In Afghanistan, following the UK, Australian combat troops should be withdrawn, in tandem with ramped-up efforts at second track diplomacy with members of the alliance of anti-Westerners currently loosely grouped under the heading of “Taliban”.

Again, proper, sustainable development, based on field consultation and again focusing on education and health care, infrastructure and public education around rule of law, are critical to political stability.

It is possible to see in Afghanistan a government that is not corrupt (as the Taliban in government were not), does not harbour international criminals (the Taliban might have learned from that error of judgement), and which does not seek to destabilise its region (which has occurred with the initial complicity of Pakistani military intelligence).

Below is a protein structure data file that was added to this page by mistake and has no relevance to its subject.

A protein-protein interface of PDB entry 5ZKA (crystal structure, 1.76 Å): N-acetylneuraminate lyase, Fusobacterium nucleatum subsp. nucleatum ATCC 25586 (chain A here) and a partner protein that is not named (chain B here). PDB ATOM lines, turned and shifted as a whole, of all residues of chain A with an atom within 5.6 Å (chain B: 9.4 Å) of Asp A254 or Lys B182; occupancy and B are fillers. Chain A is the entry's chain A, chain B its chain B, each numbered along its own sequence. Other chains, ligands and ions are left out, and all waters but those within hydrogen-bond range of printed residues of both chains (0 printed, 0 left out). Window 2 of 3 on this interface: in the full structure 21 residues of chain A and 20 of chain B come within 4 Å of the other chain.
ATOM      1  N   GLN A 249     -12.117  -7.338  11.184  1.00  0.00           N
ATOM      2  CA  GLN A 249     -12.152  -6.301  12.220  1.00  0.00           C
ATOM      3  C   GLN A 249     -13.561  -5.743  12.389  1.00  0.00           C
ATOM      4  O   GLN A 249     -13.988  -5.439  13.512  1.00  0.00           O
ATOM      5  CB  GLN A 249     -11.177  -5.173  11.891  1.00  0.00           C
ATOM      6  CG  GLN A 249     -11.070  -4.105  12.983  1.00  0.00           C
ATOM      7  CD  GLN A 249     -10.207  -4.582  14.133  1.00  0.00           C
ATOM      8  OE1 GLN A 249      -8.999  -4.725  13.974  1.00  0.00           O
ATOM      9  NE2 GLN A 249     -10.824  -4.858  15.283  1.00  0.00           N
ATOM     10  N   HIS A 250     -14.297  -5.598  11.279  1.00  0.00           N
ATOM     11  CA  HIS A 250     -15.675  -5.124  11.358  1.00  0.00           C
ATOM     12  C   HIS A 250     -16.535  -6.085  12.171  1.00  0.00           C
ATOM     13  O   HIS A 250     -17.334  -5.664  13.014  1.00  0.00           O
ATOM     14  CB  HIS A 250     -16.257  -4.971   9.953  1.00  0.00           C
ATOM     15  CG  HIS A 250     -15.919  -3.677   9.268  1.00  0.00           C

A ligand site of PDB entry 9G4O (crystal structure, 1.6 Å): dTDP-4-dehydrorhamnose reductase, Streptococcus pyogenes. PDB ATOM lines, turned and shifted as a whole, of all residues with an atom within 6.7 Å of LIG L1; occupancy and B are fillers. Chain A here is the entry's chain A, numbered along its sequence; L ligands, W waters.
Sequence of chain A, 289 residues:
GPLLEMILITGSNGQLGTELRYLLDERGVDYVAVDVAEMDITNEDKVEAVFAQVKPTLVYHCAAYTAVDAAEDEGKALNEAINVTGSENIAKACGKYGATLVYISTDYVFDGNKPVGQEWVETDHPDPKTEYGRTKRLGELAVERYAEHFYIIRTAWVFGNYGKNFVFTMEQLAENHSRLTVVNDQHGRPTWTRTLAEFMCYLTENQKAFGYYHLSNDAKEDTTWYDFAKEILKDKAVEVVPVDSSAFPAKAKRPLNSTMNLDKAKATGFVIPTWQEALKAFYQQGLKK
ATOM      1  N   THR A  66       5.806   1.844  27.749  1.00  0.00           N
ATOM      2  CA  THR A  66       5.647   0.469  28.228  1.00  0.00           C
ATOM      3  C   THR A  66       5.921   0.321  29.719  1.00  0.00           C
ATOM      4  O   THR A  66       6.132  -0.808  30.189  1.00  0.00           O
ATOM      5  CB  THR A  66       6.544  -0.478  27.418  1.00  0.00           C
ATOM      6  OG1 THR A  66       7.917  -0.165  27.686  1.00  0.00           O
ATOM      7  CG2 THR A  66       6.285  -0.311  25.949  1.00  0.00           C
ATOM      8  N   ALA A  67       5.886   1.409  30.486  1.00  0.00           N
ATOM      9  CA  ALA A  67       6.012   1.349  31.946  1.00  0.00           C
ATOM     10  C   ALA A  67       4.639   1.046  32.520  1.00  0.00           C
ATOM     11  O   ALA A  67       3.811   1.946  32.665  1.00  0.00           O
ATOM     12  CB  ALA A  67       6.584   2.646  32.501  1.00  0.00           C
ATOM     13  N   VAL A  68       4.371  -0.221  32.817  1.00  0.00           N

The US, Australia and others withdrew from Vietnam, in humiliation, in the early 1970s. Thereafter followed a few years of unhappiness, the inevitable consequence of resolving the outstanding issues of a bitter civil war. But Vietnam stabilised and prospered, and is now a respected international partner, if not yet a paragon of democratic openness.

Afghanistan has never enjoyed Vietnam’s historic unity and is unlikely to succeed as a unitary state. It may, however, at least stabilise, and from that stability develop more peacefully. This, however, will not happen while the country is occupied by foreign armies that provide ordinary Afghanis with a reason to destroy rather than rebuild their societies.

From  January 1, Damien Kingsbury will assume an appointment as a Personal Chair in the School of International and Political Studies at Deakin University.